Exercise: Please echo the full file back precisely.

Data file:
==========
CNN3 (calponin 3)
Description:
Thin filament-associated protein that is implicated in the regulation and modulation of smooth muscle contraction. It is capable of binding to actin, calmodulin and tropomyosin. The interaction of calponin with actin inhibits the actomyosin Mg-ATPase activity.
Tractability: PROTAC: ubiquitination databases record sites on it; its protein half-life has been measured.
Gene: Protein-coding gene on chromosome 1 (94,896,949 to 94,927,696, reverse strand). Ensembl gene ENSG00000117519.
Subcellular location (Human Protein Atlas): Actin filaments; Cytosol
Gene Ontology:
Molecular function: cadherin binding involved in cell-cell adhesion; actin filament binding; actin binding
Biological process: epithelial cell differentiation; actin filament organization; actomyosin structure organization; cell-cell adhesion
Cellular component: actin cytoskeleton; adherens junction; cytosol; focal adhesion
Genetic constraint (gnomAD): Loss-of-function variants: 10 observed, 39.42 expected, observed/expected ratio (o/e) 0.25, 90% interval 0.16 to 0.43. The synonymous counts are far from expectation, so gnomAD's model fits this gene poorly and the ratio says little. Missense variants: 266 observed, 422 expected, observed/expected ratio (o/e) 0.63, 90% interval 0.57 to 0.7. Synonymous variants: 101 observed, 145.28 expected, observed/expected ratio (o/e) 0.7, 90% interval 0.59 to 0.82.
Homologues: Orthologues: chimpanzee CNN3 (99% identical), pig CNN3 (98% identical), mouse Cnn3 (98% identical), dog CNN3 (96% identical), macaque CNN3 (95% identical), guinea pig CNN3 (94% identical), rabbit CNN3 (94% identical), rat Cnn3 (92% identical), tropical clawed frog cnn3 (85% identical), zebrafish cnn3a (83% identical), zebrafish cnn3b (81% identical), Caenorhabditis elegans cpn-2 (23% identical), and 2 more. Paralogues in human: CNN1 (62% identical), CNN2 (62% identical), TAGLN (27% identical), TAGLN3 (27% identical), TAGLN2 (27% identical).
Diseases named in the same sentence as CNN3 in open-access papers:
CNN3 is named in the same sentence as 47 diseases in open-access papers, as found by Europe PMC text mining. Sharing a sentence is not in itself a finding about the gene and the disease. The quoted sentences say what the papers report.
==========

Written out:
CNN3 (calponin 3)
Description:
Thin filament-associated protein that is implicated in the regulation and modulation of smooth muscle contraction. It is capable of binding to actin, calmodulin and tropomyosin. The interaction of calponin with actin inhibits the actomyosin Mg-ATPase activity.
Tractability: PROTAC: ubiquitination databases record sites on it; its protein half-life has been measured.
Gene: Protein-coding gene on chromosome 1 (94,896,949 to 94,927,696, reverse strand). Ensembl gene ENSG00000117519.
Subcellular location (Human Protein Atlas): Actin filaments; Cytosol
Gene Ontology:
Molecular function: cadherin binding involved in cell-cell adhesion; actin filament binding; actin binding
Biological process: epithelial cell differentiation; actin filament organization; actomyosin structure organization; cell-cell adhesion
Cellular component: actin cytoskeleton; adherens junction; cytosol; focal adhesion
Genetic constraint (gnomAD): Loss-of-function variants: 10 observed, 39.42 expected, observed/expected ratio (o/e) 0.25, 90% interval 0.16 to 0.43. The synonymous counts are far from expectation, so gnomAD's model fits this gene poorly and the ratio says little. Missense variants: 266 observed, 422 expected, observed/expected ratio (o/e) 0.63, 90% interval 0.57 to 0.7. Synonymous variants: 101 observed, 145.28 expected, observed/expected ratio (o/e) 0.7, 90% interval 0.59 to 0.82.
Homologues: Orthologues: chimpanzee CNN3 (99% identical), pig CNN3 (98% identical), mouse Cnn3 (98% identical), dog CNN3 (96% identical), macaque CNN3 (95% identical), guinea pig CNN3 (94% identical), rabbit CNN3 (94% identical), rat Cnn3 (92% identical), tropical clawed frog cnn3 (85% identical), zebrafish cnn3a (83% identical), zebrafish cnn3b (81% identical), Caenorhabditis elegans cpn-2 (23% identical), and 2 more. Paralogues in human: CNN1 (62% identical), CNN2 (62% identical), TAGLN (27% identical), TAGLN3 (27% identical), TAGLN2 (27% identical).
Diseases named in the same sentence as CNN3 in open-access papers:
CNN3 is named in the same sentence as 47 diseases in open-access papers, as found by Europe PMC text mining. Sharing a sentence is not in itself a finding about the gene and the disease. The quoted sentences say what the papers report.